Additionally, the meme can protect itself from critical thought and reason by claiming the superiority of faith over reason. It can ensure propagation by claiming to be of divine origin (and therefore be absolute truth), and by carrying the instructions to help people infected by the meme and attack those who do not. The two self-referential concepts “Propagate me” and “I am the only truth” are thus the driving forces that enable religious memes to infect new hosts. The mechanisms by which a meme replicates are therefore by ensuring it takes long-term residence in its host and by creating the conditions for it to spread.

A successful religious meme needs to use some or all of the following mechanisms in order to acquire a host:

  1. 1. Promise heaven in exchange for belief.

  2. 2. Threaten eternal punishment in hell for disbelief.

  3. 3. Position the believer as superior to those who believe in other, “false” memes (“the chosen people”, “the true religion”, etc.).

  4. 4. Create an immune response to contradicting memes by claiming that faith is superior to reason, thus disabling the faculties of disbelief.

  5. 5. Establish itself unequivocally as the “One True Meme”. Some sort of “holy” book accomplishes this. The book contains a circular self-referential argument in which the book’s authority comes from a higher source of universal truth that established that meme as the “One True Meme”. Because the meme contains statements that the source of universal truth has approved that meme we can therefore conclude that what the meme says is true.

After a meme has acquired the mind of its host, it needs to propagate. It can achieve this by using some or all of the following strategies:

  1. 1. Convert or kill all unbelievers by means of a (holy) war.

  2. 2. Threaten and discriminate against unbelievers by intimidation and terrorism.

  3. 3. Enforce social isolation or even death to apostates. Since apostasy within the community of believers might encourage meme-resistance in others it is especially dangerous to the meme.

  4. 4. Encourage true believers to breed faster than believers in false memes.

  5. 5. Prevent rival memes from reaching potential hosts by curtailing freedom of thought, freedom of speech and by using censorship.

  6. 6. Spread lies about rival memes by use of disinformation. Lies are more likely to be believed the higher the level of disinformation is, the more other memes are demonized, and the bigger those lies are.

If we were to make a comparative analysis of different religions we would find the aforementioned mechanisms and strategies used in different degrees. The religions with the greatest number of infected hosts are those that have used the most of those strategies.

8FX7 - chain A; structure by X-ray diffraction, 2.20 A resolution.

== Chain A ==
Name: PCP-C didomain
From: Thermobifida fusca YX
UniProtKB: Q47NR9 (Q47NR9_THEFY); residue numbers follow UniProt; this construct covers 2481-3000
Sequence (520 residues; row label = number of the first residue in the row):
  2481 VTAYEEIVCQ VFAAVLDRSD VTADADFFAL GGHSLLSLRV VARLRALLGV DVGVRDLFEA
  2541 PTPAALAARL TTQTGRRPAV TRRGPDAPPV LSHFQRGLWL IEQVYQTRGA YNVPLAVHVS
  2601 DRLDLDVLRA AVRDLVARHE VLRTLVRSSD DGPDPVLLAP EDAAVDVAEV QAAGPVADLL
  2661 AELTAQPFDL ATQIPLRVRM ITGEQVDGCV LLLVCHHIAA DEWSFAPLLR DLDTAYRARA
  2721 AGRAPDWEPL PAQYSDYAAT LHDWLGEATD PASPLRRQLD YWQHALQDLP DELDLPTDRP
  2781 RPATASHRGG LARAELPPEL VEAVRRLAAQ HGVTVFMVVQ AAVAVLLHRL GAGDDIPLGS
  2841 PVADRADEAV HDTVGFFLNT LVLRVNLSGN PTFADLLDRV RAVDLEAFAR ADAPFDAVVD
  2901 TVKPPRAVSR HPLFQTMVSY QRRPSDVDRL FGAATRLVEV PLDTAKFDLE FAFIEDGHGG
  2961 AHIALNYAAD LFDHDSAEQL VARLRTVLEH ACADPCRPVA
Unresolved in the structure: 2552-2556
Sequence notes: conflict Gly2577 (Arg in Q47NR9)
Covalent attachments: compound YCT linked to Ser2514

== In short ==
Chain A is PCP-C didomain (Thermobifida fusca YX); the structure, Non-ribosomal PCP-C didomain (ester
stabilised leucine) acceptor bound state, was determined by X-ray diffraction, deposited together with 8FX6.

Religion has been, and still is, a driving force in society and the source of much cruelty and abuse. It has been, and still is, the “opium of the masses”. But not every religion is pernicious to the same degree, and not everything in a religious memeplex has a negative or pernicious consequence. Religion tends to teach ethics and morals, which of course is a good thing, but they can also be taught outside of Religion. Historically religions have conflicted with science, with democracy, and with any other form of free thought. Given the fact that it is unrealistic to eradicate religions by outlawing them, as evidenced by the experiment in the former Soviet Union, it is imperative to find other means by which people can be turned away from belief in the supernatural and dogmatic religions.

The solution is a paradigm shift in education. It is imperative to use education in a greatly improved form, assisted by the use of the science of memes. Education today, and in particular early age education is misguided because the system is focused on knowledge and not on brain development and on learning how to think. The current education system fails because it generally allows children to develop their rational capabilities in a haphazard way, if at all. It relies entirely on parents to teach children how to think, which is a mistake as parents are rarely equipped to teach that and seldom if ever they attempt to do so. It also leaves the child’s mental development to the vagaries of parental mechanical meme transmission, or worse, by religious indoctrination from an early age when a child is most vulnerable as they have not yet come out of their “magical thinking” stage. A child that has not been protected or immunized against religious memes—and most children will be mercilessly exposed to them—will be infected by them and in most cases will be for life. This type of early-age exposure to religious indoctrination is a form of mental abuse.